As we head into the year’s busiest travel season, consumers might want to slow down on their mouse-clicking. The latest yearly data on travel-related scams shows that American consumers were conned out of more than $95 million thanks to travel-related scams.
And, according to the experts at Proxyrack, those scams are tied to a garden variety of unsecured websites, social media ads, and common sloppiness on the part of the consumer. And with over 80% of U.S adults booking vacations online, no one can be too careful, especially now when demand is high and availability is limited.
“Fraudsters rely on urgency, often using deals and discounts to lure in potential victims alongside limited-time language to convince travelers to pay quickly,” Arianna Bago, fraud analyst, at Proxyrack told ConsumerAffairs. She said that it may sound enticing to score a larger discount, but it would be much worse to find out the deal was a scam.
Steps travelers should take to protect against fraud
One scam Bago said that’s becoming increasingly hard to spot are fake online shopping websites that look exactly like the real thing – something we can thank artificial intelligence for.
“These sites are set up in order to obtain the payment card details of victims and steal their money, so consumers need to closely analyze the website's URL before submitting any valuable personal information,” she added.
And there are more safety precautions, too. ConsumerAffairs asked Proxyrack’s researchers and other travel experts to share their suggestions on things that a traveler should think about before they click on a “buy” button and wind up a victim of fraud. Those include:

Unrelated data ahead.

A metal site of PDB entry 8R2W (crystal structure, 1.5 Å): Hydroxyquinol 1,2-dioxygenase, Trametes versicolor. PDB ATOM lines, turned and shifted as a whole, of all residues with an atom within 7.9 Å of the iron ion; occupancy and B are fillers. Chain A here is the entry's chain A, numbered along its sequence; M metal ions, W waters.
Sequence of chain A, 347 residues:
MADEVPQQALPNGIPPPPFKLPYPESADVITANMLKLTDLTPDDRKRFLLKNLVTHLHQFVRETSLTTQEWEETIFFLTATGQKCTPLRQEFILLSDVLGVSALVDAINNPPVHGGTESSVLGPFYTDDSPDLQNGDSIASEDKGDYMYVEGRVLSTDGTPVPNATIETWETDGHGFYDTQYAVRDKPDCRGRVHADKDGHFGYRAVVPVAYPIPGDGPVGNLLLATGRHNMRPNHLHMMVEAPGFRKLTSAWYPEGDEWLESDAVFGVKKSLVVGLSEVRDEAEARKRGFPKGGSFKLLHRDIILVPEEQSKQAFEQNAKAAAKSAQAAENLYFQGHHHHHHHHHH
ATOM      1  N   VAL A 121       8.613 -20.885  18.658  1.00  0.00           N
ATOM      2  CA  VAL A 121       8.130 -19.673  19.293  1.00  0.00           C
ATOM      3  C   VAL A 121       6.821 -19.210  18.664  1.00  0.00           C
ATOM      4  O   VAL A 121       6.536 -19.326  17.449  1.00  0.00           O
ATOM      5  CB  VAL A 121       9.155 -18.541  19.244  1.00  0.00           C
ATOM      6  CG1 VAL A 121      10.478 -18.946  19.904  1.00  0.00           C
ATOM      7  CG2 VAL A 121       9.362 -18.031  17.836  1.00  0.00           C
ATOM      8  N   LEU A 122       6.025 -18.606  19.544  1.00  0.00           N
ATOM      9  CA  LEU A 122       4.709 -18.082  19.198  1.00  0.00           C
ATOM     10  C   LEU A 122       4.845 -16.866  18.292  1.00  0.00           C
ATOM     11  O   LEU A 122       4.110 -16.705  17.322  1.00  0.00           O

Cover your steps. One suggestion ConsumerAffairs hasn’t seen before is when you make any online booking, always call the company afterward to confirm. “If there is no record of your booking, it’s better to know sooner rather than later,” Proxyrack’s team said. “You’ll be able to alert your banking company, report the fraud, and still have time to book alternative reservations with the real deal.”
Be skeptical about "free" offers… Scott Lieberman at Touchdown Money says that anytime you see the word “free,” you might want to run for cover. “Especially when you aren't given details about the travel! For example, a scammer might say you've won a free cruise, but they won’t name the cruise line or ship name so you can confirm it,” he said.
Jon Clay, VP of Threat Intelligence at TrendMicro, told ConsumerAffairs that there's an American Airlines "free" gift card scam floating out there, too.
"Just like a typical phishing email, the goal is to trick you to participate in a survey in exchange for a too-good-to-be-true exclusive reward or a Gift Card," he said. "If you fall for this trick, they'll have your personal info hostage and they can use it for cybercrimes."
PayPal or Venmo is a “no go.” “If the site is requesting that you Venmo or PayPal them via a personal email account, that is likely very suspect,” said Philip Ballard, chief communications officer and travel expert at Hotel Planner, adding that if it’s a reputable or legitimate travel-related e-commerce site, it should be using a well-known payment processor like Stripe.